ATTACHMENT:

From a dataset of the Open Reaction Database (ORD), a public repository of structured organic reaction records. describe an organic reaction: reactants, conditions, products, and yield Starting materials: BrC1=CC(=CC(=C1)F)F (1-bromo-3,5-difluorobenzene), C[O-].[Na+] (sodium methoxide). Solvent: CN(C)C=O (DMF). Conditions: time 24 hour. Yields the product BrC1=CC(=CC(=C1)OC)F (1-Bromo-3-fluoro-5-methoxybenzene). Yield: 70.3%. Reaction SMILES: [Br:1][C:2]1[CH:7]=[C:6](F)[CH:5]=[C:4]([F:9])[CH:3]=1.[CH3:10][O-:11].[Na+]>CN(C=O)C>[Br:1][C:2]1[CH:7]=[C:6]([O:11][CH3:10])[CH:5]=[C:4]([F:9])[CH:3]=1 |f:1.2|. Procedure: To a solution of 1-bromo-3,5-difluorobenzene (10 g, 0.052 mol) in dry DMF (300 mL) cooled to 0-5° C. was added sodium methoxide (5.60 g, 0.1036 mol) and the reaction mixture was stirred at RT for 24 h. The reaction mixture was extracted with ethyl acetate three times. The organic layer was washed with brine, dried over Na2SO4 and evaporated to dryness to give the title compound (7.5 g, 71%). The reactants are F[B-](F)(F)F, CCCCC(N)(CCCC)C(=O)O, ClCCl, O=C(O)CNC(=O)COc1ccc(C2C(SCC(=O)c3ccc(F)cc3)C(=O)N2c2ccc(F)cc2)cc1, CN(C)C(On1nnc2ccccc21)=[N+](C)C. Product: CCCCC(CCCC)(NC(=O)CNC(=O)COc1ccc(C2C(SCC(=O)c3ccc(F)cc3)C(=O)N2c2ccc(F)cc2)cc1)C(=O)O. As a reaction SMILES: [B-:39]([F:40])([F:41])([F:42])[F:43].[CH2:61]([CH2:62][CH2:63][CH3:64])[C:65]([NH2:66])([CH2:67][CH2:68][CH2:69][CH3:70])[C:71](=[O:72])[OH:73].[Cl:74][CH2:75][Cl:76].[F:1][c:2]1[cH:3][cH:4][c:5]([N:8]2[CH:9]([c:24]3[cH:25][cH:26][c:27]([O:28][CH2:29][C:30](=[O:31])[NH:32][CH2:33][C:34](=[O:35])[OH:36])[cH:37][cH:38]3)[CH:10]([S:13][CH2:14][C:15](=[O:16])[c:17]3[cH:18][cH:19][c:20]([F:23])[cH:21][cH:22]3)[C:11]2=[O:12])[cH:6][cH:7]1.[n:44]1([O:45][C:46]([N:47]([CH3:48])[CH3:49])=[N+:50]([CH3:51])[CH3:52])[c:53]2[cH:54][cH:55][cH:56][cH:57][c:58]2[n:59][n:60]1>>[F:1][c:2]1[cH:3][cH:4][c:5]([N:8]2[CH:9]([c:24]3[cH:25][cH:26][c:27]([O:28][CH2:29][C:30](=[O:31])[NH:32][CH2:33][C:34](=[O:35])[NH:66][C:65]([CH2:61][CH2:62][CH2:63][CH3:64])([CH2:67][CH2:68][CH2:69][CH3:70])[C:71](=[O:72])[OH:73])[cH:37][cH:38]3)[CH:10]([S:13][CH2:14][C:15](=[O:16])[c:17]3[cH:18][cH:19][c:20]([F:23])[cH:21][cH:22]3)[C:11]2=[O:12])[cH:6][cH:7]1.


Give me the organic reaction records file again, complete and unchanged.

From a dataset of the Open Reaction Database (ORD), a public repository of structured organic reaction records. describe an organic reaction: reactants, conditions, products, and yield Starting materials: BrC1=CC(=CC(=C1)F)F (1-bromo-3,5-difluorobenzene), C[O-].[Na+] (sodium methoxide). Solvent: CN(C)C=O (DMF). Conditions: time 24 hour. Yields the product BrC1=CC(=CC(=C1)OC)F (1-Bromo-3-fluoro-5-methoxybenzene). Yield: 70.3%. Reaction SMILES: [Br:1][C:2]1[CH:7]=[C:6](F)[CH:5]=[C:4]([F:9])[CH:3]=1.[CH3:10][O-:11].[Na+]>CN(C=O)C>[Br:1][C:2]1[CH:7]=[C:6]([O:11][CH3:10])[CH:5]=[C:4]([F:9])[CH:3]=1 |f:1.2|. Procedure: To a solution of 1-bromo-3,5-difluorobenzene (10 g, 0.052 mol) in dry DMF (300 mL) cooled to 0-5° C. was added sodium methoxide (5.60 g, 0.1036 mol) and the reaction mixture was stirred at RT for 24 h. The reaction mixture was extracted with ethyl acetate three times. The organic layer was washed with brine, dried over Na2SO4 and evaporated to dryness to give the title compound (7.5 g, 71%). The reactants are F[B-](F)(F)F, CCCCC(N)(CCCC)C(=O)O, ClCCl, O=C(O)CNC(=O)COc1ccc(C2C(SCC(=O)c3ccc(F)cc3)C(=O)N2c2ccc(F)cc2)cc1, CN(C)C(On1nnc2ccccc21)=[N+](C)C. Product: CCCCC(CCCC)(NC(=O)CNC(=O)COc1ccc(C2C(SCC(=O)c3ccc(F)cc3)C(=O)N2c2ccc(F)cc2)cc1)C(=O)O. As a reaction SMILES: [B-:39]([F:40])([F:41])([F:42])[F:43].[CH2:61]([CH2:62][CH2:63][CH3:64])[C:65]([NH2:66])([CH2:67][CH2:68][CH2:69][CH3:70])[C:71](=[O:72])[OH:73].[Cl:74][CH2:75][Cl:76].[F:1][c:2]1[cH:3][cH:4][c:5]([N:8]2[CH:9]([c:24]3[cH:25][cH:26][c:27]([O:28][CH2:29][C:30](=[O:31])[NH:32][CH2:33][C:34](=[O:35])[OH:36])[cH:37][cH:38]3)[CH:10]([S:13][CH2:14][C:15](=[O:16])[c:17]3[cH:18][cH:19][c:20]([F:23])[cH:21][cH:22]3)[C:11]2=[O:12])[cH:6][cH:7]1.[n:44]1([O:45][C:46]([N:47]([CH3:48])[CH3:49])=[N+:50]([CH3:51])[CH3:52])[c:53]2[cH:54][cH:55][cH:56][cH:57][c:58]2[n:59][n:60]1>>[F:1][c:2]1[cH:3][cH:4][c:5]([N:8]2[CH:9]([c:24]3[cH:25][cH:26][c:27]([O:28][CH2:29][C:30](=[O:31])[NH:32][CH2:33][C:34](=[O:35])[NH:66][C:65]([CH2:61][CH2:62][CH2:63][CH3:64])([CH2:67][CH2:68][CH2:69][CH3:70])[C:71](=[O:72])[OH:73])[cH:37][cH:38]3)[CH:10]([S:13][CH2:14][C:15](=[O:16])[c:17]3[cH:18][cH:19][c:20]([F:23])[cH:21][cH:22]3)[C:11]2=[O:12])[cH:6][cH:7]1.